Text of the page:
Late summer into fall reminds me of the imaginative stories of Ray Bradbury. Stories like Dandelion Wine, The Homecoming, and Halloween Tree conjure the moods of the changing seasons. So it only seemed befitting reading Shadow Show at the end of summer. Shadow Show is the collection of stories, brought together by Sam Weller and Mort Castle, celebrating the creative and influential life of Ray Bradbury. Conceived prior to Bradbury’s death in June of this year, Ray Bradbury wrote the book’s opening letter, A Second Homecoming, which pays homage to his classic short story, The Homecoming, but also welcomes like minded creative artists to his reunion.
Shadow Show is a well chosen collection of short stories bringing together an assortment of contemporary master writers from across the literary spectrum showing that Bradbury’s influence is in story telling itself and not limited to any one genre. Here we have writers revealing a possible darker side to an everyday event, taking daring escapes across a near future America, dwelling on advancements in science, and always telling stories about life. Neil Gaiman’s short story, The Man Who Forgot Ray Bradbury, is an energetic, manic, frightening, and sad tale that introduces the ideas of Ray Bradbury through tiny glimpses through the narrator’s scattered thoughts. In Sam Weller’s story, The Girl in the Funeral Parlor, Weller takes what seems a rather pedestrian tale and creates something engrossing filled with anticipation mixed with a bit of spookiness and yearning. Margaret Atwood’s story, Headcase, is satisfyingly disturbing without transgressing boundaries as only Atwood seems able to achieve. Then we drift along through Dan Chaon’s Little America, which is a kind of rumination of change, both personal and societal changes in a near future where everything is and is not what it seems to be. The list of author’s and stories continues, each compelling and each different from the last.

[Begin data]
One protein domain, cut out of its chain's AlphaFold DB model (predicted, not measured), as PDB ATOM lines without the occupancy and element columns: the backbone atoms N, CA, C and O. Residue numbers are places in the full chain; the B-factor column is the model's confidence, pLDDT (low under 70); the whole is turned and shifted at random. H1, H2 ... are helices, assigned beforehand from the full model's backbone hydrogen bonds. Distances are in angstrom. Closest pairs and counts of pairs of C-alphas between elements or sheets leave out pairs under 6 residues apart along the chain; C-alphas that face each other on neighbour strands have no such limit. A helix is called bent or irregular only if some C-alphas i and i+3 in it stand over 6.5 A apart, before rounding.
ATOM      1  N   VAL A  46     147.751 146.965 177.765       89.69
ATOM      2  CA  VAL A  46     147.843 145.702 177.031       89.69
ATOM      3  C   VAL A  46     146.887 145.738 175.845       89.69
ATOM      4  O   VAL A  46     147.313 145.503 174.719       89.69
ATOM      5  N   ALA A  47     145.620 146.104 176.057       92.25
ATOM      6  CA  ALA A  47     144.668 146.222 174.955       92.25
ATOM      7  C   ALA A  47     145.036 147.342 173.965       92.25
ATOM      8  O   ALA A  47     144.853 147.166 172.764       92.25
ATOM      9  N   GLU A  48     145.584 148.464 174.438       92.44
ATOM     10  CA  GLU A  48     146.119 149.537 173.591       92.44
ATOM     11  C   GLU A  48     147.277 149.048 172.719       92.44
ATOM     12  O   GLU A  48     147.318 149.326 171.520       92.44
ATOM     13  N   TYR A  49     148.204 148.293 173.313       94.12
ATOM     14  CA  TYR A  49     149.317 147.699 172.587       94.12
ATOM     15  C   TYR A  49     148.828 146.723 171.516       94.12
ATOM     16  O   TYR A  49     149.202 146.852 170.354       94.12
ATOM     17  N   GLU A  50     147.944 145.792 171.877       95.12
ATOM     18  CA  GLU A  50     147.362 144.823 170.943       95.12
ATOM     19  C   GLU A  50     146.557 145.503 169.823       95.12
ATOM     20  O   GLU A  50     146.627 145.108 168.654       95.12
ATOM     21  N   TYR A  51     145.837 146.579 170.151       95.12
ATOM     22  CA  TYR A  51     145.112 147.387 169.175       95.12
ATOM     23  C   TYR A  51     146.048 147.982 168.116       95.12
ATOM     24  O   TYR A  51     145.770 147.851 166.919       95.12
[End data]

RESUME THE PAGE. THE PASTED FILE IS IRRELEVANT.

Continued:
One doesn’t have to be an admirer of Ray Bradbury’s works to enjoy the stories collected within Shadow Show. Just a love of good story telling with imagination will keep most readers turning the pages from one story to the next. And, for those interested in the story behind the stories and what compels the author to put pen to paper (or sit before the glow of the computer monitor) late into the night, I recommend reading each author’s discourse about his or her story after reading the story itself. There is insight in these passages that just might send you back for another reading of certain stories. As I do with Bradbury’s Dandelion Wine, I expect I’ll be rereading the stories within Shadow Show and revisiting the rich imaginations that put forth these splendid speculative tales in years to come.
Nina Longfield is a writer living in Oregon’s fertile wine country. When she is not reading or writing in her spare time, Nina enjoys hiking in the hills surrounding her cabin.
Review copy was provided free of any obligation by William Morrow Paperbacks. No monetary or any other form of compensation was received.